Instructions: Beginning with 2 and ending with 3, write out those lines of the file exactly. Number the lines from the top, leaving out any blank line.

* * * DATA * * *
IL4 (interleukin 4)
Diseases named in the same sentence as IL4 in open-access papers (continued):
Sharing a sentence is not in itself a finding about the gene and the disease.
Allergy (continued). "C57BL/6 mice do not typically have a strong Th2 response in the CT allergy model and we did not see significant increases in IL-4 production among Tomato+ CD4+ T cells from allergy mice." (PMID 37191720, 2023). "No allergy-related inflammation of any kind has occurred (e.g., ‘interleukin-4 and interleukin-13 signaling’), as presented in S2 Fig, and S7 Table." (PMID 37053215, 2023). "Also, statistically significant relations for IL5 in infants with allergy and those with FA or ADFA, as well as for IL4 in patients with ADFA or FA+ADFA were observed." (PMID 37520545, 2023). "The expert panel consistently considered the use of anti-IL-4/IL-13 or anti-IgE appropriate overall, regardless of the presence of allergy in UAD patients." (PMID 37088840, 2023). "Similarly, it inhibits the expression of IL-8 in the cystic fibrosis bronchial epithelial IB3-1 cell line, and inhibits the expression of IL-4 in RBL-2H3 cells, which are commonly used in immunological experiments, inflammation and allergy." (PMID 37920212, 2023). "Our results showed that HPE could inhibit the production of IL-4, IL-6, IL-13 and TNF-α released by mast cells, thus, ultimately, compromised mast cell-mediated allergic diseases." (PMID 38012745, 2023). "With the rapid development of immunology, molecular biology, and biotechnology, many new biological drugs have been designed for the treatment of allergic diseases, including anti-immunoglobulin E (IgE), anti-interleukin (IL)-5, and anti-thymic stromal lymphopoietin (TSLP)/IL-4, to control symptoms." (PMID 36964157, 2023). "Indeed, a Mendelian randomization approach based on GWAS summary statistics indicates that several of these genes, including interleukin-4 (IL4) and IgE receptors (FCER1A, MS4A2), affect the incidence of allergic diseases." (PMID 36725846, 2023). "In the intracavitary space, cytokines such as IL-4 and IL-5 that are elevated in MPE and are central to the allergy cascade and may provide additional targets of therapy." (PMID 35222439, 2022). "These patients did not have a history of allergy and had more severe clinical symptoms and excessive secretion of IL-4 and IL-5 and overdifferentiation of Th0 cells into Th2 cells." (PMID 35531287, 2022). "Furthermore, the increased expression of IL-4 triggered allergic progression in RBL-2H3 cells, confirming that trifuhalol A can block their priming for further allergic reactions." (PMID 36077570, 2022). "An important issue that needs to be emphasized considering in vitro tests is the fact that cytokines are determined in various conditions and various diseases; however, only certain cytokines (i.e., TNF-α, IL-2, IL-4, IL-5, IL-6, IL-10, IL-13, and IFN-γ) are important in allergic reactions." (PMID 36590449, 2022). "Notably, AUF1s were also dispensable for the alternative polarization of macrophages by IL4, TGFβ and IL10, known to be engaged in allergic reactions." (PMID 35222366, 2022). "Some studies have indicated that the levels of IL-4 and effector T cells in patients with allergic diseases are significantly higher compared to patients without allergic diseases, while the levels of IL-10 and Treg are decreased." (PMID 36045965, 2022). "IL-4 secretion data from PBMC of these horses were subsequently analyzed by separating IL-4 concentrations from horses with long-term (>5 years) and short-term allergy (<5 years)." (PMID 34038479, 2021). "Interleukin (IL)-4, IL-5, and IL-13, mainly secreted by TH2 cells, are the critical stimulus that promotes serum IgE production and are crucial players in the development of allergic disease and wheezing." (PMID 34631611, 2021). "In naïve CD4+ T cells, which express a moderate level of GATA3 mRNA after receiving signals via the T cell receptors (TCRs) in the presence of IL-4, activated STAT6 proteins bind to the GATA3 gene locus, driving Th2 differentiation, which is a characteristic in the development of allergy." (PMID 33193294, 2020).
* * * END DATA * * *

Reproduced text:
Diseases named in the same sentence as IL4 in open-access papers (continued):
Sharing a sentence is not in itself a finding about the gene and the disease.